“Although the … netting results were inconclusive, the treated net has been successfully proven against other pests,” the study stated. The original experiment was conducted in 2018, and this report said it would be conducted again in 2019.
“Amblyseius swirskii as a tool for pest management in nursery production” by Karla M. Addesso, Paul A. O’Neal and Lisa Alexander, Tennessee State University
Many different woody ornamentals are grown in nurseries, and this results in many different potential pest problems. The predatory mite Amblyseius swirskii, sold commercially as swirski mite, is a generalist predatory mite that has been adopted recently as a control tool for a wide range of pests including thrips, whiteflies, eriophyid mites, broad mites and spider mites. This group of researchers decided to see how the swirski mite could work as a potential management tool for woody ornamental propagation through one outdoor and two greenhouse experiments.
In the greenhouses, the swirski mites were applied to potted flowering dogwood seedlings. The predators and prey were monitored weekly for three weeks. Additionally, four cultivars of hydrangeas with different trichome densities were treated with the mites (as variations in trichome density are known to affect the establishment of swirski mites in vegetable crops). Predator and prey counts were done for five weeks with these plants.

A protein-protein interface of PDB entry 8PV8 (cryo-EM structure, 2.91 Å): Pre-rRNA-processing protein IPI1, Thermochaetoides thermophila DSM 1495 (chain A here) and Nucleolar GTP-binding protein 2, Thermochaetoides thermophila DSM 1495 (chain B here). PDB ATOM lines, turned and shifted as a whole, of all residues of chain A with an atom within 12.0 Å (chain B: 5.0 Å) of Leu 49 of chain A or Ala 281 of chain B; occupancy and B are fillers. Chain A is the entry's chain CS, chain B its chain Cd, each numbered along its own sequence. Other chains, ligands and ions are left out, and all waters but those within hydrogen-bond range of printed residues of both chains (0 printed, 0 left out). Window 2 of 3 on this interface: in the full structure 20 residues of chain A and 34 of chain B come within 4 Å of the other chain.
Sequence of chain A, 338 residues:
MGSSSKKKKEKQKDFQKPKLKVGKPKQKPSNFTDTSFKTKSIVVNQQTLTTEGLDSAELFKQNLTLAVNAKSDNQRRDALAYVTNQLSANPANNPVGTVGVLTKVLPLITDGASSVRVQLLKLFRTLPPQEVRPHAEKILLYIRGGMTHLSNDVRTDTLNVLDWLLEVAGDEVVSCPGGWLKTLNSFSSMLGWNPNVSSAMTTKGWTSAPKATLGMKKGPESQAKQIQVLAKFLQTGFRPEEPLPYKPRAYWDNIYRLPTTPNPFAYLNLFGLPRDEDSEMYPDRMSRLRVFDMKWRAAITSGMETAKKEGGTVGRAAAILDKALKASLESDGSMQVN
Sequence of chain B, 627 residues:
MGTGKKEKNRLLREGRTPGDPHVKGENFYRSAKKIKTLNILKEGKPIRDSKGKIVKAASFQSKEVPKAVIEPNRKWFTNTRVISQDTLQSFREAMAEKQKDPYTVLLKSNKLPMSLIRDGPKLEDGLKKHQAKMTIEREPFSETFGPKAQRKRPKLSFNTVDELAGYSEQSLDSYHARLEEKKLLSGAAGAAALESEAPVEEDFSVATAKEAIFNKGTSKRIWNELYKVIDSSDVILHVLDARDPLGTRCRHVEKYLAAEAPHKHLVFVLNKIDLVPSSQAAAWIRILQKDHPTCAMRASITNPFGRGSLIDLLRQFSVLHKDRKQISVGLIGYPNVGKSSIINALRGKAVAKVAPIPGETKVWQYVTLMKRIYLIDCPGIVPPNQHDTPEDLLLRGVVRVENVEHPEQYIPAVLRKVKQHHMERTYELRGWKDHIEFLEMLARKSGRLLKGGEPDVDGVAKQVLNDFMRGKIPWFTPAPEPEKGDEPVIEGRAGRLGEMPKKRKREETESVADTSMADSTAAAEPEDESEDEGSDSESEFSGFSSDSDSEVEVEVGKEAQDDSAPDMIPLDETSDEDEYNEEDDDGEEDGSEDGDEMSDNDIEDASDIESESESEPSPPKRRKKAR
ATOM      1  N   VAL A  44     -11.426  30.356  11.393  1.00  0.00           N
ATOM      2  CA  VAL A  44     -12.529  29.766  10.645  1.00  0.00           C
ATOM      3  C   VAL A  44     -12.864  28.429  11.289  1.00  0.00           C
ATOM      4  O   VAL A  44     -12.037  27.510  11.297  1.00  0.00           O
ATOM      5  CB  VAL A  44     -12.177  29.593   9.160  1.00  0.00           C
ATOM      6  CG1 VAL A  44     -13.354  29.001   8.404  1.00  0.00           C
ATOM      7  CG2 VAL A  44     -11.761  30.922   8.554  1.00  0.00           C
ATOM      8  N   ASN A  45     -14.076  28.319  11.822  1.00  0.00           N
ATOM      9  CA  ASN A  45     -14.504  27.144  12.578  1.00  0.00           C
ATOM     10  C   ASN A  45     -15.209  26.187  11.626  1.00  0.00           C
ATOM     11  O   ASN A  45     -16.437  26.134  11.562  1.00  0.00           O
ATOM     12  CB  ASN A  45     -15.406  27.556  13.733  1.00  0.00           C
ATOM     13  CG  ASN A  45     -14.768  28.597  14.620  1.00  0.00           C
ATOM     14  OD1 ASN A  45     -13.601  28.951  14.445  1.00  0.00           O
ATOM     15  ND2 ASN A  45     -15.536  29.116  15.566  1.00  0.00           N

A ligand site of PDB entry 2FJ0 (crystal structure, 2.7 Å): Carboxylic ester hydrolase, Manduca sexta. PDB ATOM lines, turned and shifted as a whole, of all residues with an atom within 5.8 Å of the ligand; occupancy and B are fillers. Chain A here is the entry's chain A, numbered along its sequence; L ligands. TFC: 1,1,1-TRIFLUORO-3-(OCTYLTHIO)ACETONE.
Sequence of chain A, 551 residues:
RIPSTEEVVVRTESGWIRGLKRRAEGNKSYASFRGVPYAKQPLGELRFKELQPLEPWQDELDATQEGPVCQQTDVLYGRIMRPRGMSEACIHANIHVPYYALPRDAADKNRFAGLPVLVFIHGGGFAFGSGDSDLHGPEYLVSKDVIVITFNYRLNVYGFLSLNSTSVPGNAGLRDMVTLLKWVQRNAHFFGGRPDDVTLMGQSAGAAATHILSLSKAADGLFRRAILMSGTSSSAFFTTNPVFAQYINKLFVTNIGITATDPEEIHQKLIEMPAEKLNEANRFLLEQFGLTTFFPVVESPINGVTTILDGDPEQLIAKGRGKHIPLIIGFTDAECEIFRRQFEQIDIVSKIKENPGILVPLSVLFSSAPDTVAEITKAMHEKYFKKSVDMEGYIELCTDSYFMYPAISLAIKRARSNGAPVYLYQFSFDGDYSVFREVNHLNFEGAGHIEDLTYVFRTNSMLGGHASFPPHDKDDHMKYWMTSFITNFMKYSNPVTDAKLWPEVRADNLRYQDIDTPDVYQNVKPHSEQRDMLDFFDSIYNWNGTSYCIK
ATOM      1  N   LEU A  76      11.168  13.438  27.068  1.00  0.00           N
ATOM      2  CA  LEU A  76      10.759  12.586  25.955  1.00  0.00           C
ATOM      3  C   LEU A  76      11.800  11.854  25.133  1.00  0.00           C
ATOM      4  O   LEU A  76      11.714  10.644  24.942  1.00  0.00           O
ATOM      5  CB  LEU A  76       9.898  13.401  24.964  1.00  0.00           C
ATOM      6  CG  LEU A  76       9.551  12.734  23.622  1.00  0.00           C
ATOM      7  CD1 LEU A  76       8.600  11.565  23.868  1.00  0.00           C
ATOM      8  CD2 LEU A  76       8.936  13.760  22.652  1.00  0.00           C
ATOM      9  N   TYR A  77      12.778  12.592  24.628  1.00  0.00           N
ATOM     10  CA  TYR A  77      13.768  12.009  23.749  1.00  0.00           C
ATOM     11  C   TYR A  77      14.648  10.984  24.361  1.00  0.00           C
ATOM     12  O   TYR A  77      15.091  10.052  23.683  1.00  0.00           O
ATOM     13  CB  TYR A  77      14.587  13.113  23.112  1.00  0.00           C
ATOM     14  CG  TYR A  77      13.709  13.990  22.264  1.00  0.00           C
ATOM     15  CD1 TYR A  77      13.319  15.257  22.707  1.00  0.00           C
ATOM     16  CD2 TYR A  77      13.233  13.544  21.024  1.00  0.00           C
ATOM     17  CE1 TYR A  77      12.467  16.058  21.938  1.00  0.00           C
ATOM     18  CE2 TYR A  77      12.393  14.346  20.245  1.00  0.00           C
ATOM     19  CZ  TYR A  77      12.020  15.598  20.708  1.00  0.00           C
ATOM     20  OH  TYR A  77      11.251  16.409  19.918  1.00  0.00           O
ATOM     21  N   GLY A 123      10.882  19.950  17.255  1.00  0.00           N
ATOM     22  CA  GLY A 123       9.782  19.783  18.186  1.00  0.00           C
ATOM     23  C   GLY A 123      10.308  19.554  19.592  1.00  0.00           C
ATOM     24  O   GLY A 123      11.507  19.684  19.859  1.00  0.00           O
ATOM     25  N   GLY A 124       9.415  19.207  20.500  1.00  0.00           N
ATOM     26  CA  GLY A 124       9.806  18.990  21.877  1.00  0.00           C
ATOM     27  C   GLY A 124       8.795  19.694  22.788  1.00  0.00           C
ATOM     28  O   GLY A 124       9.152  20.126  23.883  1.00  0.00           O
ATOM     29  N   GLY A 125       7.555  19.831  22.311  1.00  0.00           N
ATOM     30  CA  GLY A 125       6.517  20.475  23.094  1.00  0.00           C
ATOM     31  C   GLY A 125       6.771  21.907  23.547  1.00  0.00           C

Outside, the mites were applied to 300 feet of Sun Valley red maple two weeks before propagation. The cuttings were held under mist for eight weeks; after the plastic was removed, two more mite treatments were introduced. The treatments were evaluated every other week from late July through September.
It turns out the recovery of the mites in all the experiments was a little difficult, as the swirski mite can move quickly when it’s disturbed. A challenge in the greenhouses was keeping them from untreated plants as well. At 21 days after treatment, these predators were recovered from dogwood seedling pots containing either a banker or a refuge plant, which suggested to the researchers that a continuous supply of pollen was necessary to maintain the mites’ populations once the prey were depleted. With the hydrangeas, the swirski mites were incredibly effective on the Ruby Slippers variety, with no broad mites found after five weeks. However, the swirski mites failed to establish on the other three varieties, which had substantially fewer trichomes than the Ruby Slippers. This just means multiple applications may be necessary on similar plants.
The swirski mites were also recovered from the maple seedlings which were held under mist, “suggesting that the treatment of stock plants may be an efficient method for distributing predatory mites into propagation beds,” according to the study.
These experiments show that use of the swirski mite definitely has promise for those growing both indoors and outdoors in controlling certain pests – but, as always, more work needs to be done.